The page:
*There are 15 million blind and visually impaired people in the United States, according to Research to Prevent Blindness.
*Every 7 minutes a person in the United States loses their sight, often as part of the aging process. Seventy percent of severely visually impaired persons are age 65 or older. Fifty percent of that group are legally blind.
Definition: Braille Literacy
This term has been adopted by the blindness community in many countries as the central concept for advocating that children be taught good braille skills at an early age. Advocates equate braille literacy with literacy for sighted people and point to some critical statistics to bolster their position. In the United States, unemployment for blind and visually impaired people runs at approximately 73%. Conversely, only 26% of the blind people available for work have jobs. However, among those with good braille skills, 90% have jobs. The logic then runs that if children are taught braille literacy, their opportunities for gainful employment more than triple.
Louis Braille: A Light in the Dark
Nearly 190 years after his birth, Louis Braille is hailed among the great men in French history. His development of the raised-dot reading system that bears his name has enriched the lives of generations of people who are blind. Even after putting literature at the fingertips of those who were blind, he lived and died relatively unknown.
Louis Braille was born on January 4, 1809, in Coupvray, France, the second son of a harness maker. Biographies suggest that his father hoped Louis would grow up to become a professor. As a child, Louis sat for hours in his father’s shop, watching with great interest as his dad cut leather for a new saddle or wove tassels and fringes for a glossy harness.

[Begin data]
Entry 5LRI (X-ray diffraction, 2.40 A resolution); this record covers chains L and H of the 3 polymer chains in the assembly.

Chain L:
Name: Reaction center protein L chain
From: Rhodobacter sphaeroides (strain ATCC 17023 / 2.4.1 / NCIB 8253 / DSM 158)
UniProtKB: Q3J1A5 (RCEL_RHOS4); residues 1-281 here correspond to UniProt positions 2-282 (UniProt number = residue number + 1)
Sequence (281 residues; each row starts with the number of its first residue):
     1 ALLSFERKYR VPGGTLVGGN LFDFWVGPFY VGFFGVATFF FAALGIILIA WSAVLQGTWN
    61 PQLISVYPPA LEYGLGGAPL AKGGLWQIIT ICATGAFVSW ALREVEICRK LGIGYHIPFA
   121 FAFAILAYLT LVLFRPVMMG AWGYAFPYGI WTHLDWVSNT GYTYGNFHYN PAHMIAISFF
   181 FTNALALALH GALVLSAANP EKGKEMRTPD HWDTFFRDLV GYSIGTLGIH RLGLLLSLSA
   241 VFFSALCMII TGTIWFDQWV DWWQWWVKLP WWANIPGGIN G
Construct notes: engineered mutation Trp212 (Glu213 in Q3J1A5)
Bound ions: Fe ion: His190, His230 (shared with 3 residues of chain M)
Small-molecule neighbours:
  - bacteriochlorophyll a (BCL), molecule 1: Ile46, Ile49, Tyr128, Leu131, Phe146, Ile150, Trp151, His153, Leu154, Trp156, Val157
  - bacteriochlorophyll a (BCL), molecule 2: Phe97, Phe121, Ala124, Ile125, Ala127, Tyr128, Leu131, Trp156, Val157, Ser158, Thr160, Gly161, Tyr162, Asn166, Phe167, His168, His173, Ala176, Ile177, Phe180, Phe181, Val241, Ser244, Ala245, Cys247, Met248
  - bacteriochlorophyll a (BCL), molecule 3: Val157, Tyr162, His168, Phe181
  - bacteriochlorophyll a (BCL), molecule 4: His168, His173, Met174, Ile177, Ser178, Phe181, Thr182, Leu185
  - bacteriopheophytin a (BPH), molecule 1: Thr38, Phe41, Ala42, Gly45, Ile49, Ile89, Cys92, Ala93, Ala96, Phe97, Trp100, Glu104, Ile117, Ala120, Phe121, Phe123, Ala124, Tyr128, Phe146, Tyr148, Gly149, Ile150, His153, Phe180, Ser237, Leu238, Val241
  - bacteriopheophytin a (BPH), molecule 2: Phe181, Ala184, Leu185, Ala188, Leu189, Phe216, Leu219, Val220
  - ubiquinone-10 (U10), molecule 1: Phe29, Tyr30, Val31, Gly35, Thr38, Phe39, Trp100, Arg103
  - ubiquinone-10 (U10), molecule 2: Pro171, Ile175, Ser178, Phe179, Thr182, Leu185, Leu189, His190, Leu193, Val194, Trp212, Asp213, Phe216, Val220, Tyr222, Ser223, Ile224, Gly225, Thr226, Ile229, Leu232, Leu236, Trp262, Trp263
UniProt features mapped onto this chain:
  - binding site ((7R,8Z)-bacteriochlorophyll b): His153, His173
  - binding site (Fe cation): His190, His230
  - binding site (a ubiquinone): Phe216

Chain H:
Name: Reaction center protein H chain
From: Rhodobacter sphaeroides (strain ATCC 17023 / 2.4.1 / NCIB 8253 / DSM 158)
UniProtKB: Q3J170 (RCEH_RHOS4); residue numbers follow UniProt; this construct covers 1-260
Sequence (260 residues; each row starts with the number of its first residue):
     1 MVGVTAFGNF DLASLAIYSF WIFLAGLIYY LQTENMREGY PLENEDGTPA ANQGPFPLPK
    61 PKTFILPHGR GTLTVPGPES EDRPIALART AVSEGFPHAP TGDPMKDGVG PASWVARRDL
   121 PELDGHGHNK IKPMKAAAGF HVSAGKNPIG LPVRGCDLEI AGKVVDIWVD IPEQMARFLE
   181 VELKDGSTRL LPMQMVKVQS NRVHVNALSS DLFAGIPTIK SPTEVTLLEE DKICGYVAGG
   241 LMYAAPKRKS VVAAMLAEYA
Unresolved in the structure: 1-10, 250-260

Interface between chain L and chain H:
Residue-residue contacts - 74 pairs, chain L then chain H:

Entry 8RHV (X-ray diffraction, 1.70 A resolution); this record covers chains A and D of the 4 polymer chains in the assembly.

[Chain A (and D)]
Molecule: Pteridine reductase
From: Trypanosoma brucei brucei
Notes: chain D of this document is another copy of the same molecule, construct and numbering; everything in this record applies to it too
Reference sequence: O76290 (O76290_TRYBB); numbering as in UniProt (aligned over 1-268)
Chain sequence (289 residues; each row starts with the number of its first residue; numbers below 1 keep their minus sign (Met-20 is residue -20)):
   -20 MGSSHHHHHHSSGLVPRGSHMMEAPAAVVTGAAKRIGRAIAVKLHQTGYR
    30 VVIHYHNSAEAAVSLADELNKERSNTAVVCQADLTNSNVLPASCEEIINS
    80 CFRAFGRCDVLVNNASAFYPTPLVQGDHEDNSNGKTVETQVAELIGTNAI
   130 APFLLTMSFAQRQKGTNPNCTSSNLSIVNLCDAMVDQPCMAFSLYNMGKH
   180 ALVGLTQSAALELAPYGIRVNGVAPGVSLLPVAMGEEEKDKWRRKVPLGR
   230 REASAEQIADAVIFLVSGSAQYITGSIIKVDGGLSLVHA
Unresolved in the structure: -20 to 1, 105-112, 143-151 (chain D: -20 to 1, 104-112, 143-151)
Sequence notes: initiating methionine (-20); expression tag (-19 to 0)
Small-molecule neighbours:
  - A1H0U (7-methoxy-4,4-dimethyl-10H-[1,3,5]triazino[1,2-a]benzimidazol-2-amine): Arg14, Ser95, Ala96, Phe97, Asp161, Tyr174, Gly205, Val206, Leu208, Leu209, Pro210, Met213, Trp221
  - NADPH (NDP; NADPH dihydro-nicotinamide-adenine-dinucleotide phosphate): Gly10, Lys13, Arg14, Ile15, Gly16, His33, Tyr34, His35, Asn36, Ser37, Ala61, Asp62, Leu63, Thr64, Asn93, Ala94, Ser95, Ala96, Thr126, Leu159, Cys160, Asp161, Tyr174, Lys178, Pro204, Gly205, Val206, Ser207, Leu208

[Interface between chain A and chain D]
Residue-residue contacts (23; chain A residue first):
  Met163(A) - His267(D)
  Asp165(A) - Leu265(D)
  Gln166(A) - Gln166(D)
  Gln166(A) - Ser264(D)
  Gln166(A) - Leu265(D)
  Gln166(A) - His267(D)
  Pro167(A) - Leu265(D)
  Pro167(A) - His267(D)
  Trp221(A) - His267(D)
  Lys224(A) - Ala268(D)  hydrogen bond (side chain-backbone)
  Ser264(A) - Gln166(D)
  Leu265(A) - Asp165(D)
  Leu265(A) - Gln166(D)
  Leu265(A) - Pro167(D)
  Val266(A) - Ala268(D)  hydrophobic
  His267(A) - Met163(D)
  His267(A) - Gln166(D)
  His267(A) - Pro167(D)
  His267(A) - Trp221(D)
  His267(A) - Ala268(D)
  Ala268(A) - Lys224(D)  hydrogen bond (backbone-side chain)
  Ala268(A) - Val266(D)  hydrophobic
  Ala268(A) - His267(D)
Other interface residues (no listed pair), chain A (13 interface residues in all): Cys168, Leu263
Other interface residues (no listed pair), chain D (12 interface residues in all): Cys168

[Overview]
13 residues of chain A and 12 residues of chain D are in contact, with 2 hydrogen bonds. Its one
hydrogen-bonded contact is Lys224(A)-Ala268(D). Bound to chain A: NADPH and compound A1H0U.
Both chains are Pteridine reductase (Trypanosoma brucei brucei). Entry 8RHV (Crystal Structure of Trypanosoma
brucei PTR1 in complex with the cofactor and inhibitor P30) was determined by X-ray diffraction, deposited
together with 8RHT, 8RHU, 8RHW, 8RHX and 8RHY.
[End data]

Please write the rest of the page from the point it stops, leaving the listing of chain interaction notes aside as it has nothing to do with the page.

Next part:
One day when he was 3 years old, Louis decided to make his own harness from a piece of discarded leather. He needed something for cutting so he took an awl he was forbidden to use. During a struggle to cut the leather the pointed tool slipped and injured his left eye. The injury caused infection in that eye, then the other, resulting in total blindness – and a seemingly bleak future for the boy.
In Europe at that time there were few, if any, services for blind people. They often were treated as if they were mentally ill or retarded; many lived on charity or as beggars. Louis adapted to village life without sight, but blindness made him an outsider until he met a new village priest, Abbae Palluy, who took a liking to the boy and gave him a sense of destiny and purpose.
Louis was 10 when the priest told the Brailles about the Institute for Blind Youth in Paris, where children learned to make their own clothes, play musical instruments and read. Louis was excited by the thought of reading as he entered the Institute in 1819. As uninviting as the Institute’s school life was – the building old, the hallways dark, food meager and water scarce, Louis’s enthusiasm was not dampened.
The Institute’s method of reading was known as embossing. Large letters with raised outlines were printed so the outlines could be traced with fingers. But the size of the letters made the embossed books so large and expensive that only a few were available. Louis, inspired by the dedication of the Institute’s founder, Valentin Hauy, and hungry for a more practical way to read, began searching for a new reading method in 1821.
That same year a retired military man, Captain Charles Barbier, introduced the Institute to an alphabetical code of dots and dashes he had devised for sending and receiving messages at night. The combinations were punched into paper and meant to be read with the fingers. Although, the Institute dropped the code after only a few months, Louis kept experimenting with it. Eventually, he focused on just the dots. He would stay up nights at the Institute and spend vacations punching dots into scraps of paper, searching for answers.
Finally, in 1824, his tireless effort paid off. Louis devised what has become the modem system of braille. Its basis was the unit known as the braille cell, with spaces for up to six dots – two across and three down in each cell. By using different numbers of dots in different arrangements in each cell, Louis formed 63 dot combinations to represent letters, numerals, musical and scientific symbols. It was a practical code, too, since the dots took up roughly the same space as print.
At age 15, Louis had revolutionized touch reading, opening the door to the possibility that all the world’s literature someday could be read by blind people.